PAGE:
Energy-related CO2 emissions reach all-time high in 2021: IEA
Global emissions reached 36.3 billion tonnes, led largely by China.
Global carbon dioxide (CO2) emissions related to the energy sector rose by 6%, reaching the highest-ever level of emissions of 36.3 billion tonnes as markets relied on coal power amidst economic rebound from the pandemic, according to the International Energy Agency (IEA).
In a statement, the IEA said the over two billion tonnes increase in global CO2 emissions was the largest in absolute terms, offsetting the decline due to the pandemic. It added that the recovery in energy demand was exacerbated by adverse weather and energy market conditions which led to the increase in coal use.
The IEA said that coal accounted for over 40% of the overall growth in the CO2 emissions, reaching an all-time high of 15.3 billion tonnes, whilst emissions from natural gas saw a rebound as well to 7.5 billion tonnes, exceeding the 2019 levels.
Emissions from oil, meanwhile, were at 10.7 billion tonnes, remaining significantly below pre-pandemic levels because of the limited recovery in global transport activity, especially the aviation sector.
“The use of coal for electricity generation in 2021 was intensified by record high natural gas prices. The costs of operating existing coal power plants across the United States and many European power systems were considerably lower than those of gas power plants for the majority of 2021,” it said.
“Gas-to-coal switching pushed up global CO2 emissions from electricity generation by well over 100 million tonnes, notably in the United States and Europe where competition between gas and coal power plants is tightest,” the IEA added.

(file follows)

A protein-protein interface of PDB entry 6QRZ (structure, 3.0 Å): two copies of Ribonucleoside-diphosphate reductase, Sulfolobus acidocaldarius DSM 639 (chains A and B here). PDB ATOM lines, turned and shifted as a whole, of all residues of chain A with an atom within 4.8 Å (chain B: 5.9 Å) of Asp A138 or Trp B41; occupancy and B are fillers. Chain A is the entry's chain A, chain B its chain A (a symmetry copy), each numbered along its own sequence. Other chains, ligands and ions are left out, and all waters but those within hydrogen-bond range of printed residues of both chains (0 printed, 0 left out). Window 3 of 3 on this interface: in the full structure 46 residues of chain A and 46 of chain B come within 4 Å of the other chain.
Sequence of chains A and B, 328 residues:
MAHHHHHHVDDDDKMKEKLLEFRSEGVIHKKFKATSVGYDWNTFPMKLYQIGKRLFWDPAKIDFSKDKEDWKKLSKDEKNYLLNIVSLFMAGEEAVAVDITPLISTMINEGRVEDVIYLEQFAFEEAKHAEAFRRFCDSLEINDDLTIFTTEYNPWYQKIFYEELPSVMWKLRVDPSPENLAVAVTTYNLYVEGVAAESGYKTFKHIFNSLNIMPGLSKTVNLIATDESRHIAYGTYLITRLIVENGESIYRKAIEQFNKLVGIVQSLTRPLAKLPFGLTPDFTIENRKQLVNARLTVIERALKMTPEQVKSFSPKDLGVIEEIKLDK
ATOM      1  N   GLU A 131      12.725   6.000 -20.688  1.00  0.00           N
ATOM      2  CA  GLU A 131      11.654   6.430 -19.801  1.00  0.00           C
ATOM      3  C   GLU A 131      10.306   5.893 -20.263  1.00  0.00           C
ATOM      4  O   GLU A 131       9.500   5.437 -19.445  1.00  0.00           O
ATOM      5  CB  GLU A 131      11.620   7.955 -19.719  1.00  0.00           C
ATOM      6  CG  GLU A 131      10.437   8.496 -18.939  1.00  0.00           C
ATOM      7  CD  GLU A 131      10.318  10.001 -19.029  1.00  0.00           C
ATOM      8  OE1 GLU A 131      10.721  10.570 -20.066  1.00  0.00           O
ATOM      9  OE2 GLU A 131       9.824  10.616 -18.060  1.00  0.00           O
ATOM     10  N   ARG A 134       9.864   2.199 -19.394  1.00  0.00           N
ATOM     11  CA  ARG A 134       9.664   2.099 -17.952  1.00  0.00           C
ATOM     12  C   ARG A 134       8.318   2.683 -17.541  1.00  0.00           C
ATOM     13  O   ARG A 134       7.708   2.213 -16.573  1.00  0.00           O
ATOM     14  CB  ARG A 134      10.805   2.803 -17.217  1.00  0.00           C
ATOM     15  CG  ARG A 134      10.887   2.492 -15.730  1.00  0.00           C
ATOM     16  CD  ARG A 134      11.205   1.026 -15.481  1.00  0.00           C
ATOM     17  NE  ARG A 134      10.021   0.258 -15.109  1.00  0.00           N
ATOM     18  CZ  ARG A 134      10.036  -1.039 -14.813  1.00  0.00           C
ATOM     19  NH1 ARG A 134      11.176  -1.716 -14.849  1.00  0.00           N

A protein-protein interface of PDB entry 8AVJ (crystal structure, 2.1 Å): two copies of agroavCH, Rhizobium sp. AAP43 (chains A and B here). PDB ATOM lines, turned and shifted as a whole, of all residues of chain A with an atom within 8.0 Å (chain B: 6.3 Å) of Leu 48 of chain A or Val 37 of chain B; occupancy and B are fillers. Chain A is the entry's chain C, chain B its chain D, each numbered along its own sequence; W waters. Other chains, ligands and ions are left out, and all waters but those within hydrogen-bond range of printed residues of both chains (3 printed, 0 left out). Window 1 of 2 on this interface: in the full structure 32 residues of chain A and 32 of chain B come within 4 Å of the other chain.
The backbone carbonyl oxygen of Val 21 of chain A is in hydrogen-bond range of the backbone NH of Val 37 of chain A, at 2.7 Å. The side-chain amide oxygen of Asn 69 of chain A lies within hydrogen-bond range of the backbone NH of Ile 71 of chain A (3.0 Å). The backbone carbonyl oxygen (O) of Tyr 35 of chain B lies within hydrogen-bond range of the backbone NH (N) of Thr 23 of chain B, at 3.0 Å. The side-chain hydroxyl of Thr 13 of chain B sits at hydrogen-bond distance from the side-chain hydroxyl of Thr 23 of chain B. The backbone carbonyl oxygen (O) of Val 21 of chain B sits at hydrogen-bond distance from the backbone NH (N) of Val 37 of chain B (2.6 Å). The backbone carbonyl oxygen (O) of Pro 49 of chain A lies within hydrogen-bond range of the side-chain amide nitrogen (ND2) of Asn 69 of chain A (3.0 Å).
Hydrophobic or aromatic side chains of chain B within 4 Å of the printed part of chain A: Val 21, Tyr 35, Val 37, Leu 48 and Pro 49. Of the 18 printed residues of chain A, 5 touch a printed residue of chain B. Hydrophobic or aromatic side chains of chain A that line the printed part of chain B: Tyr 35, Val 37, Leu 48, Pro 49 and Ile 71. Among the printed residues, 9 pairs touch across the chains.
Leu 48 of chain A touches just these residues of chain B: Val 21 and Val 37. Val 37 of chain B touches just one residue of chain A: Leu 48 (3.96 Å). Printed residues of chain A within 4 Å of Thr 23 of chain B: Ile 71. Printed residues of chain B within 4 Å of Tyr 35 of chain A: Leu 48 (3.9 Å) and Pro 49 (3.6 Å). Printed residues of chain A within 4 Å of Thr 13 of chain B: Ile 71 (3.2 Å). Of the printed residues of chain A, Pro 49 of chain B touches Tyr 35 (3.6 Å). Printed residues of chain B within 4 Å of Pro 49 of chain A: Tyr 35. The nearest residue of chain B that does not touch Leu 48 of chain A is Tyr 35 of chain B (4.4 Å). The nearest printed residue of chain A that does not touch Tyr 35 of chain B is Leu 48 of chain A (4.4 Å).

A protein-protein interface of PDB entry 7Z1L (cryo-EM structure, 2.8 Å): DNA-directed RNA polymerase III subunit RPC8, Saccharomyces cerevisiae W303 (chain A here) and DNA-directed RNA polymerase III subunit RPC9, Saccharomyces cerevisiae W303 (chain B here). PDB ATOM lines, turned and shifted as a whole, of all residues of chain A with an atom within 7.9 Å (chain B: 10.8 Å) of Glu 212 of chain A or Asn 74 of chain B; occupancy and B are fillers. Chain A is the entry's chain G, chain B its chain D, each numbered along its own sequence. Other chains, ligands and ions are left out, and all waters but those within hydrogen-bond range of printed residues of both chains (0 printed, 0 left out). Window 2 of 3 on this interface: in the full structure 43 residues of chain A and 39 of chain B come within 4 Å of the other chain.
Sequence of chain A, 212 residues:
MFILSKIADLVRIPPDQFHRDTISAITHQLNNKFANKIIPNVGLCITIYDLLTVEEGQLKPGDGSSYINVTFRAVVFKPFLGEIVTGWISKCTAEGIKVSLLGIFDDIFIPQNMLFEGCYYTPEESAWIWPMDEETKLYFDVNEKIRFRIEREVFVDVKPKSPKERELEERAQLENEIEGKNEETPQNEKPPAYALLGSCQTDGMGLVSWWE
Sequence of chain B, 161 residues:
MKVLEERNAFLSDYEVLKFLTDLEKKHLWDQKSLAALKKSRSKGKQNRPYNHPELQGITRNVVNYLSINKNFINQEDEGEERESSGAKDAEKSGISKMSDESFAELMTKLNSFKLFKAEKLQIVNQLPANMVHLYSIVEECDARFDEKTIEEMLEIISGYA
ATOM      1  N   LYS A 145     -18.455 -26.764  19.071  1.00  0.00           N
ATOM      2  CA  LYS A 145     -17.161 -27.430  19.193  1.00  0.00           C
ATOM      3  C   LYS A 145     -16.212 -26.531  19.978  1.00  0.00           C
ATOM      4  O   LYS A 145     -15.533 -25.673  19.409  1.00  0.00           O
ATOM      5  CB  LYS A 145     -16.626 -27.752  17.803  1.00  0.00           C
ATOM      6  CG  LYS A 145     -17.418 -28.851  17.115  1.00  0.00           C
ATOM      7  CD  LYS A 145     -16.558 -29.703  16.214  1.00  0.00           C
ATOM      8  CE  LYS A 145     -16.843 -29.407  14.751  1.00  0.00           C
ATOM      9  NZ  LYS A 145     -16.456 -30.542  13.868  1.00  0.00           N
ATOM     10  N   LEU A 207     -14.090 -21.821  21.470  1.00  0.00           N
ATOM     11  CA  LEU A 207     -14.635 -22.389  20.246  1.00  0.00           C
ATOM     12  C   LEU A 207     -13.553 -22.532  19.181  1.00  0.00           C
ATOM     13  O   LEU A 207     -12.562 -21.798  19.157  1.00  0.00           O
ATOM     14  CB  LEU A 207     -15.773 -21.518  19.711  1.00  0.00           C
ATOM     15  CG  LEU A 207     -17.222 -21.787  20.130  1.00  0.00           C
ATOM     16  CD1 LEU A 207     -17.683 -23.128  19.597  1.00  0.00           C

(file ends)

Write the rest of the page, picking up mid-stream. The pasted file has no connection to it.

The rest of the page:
It noted that the increase in carbon dioxide emissions was largely driven by China which saw a 750 million tonnes increase between 2019 and 2021, adding that it was the only major economy that experienced economic recovery in the last two years.
The increase in emissions in China was due to the sharp rise in electricity demand that is largely reliant on coal power, according to the agency, noting that coal was used to meet more than half of the rise in electricity demand as the growth exceeded the increase in supply from low emissions resources.
China experienced the largest ever increase in demand at almost 700 terawatt-hour, it said.
“The emissions increases in those two years in China more than offset the aggregate decline in the rest of the world over the same period. In 2021, China’s CO2 emissions rose above 11.9 billion tonnes, accounting for 33% of the global total,” it said.
India’s emissions also rebounded in 2021, rising above 2019 levels, as coal-fired generation reached an all-time high, increasing 13% more than its 2020 level.
Meanwhile emissions in advanced economies rebounded “less sharply, signalling a more permanent trajectory of structural decline.”
The CO2 emissions of the United States in 2021 were 4% below their 2019 level, whilst the European Union were 2.4% lower, and Japan saw its emissions dip by 3.7% in 2020 and rebounded by less than 1% in 2021.
Despite this, the IEA said renewable energy sources and nuclear power had a higher share of global electricity generation than coal last year, with renewables-based generation reaching an all-time high and exceeding 8,000TWh, which is 500TWh beyond its 2020 level.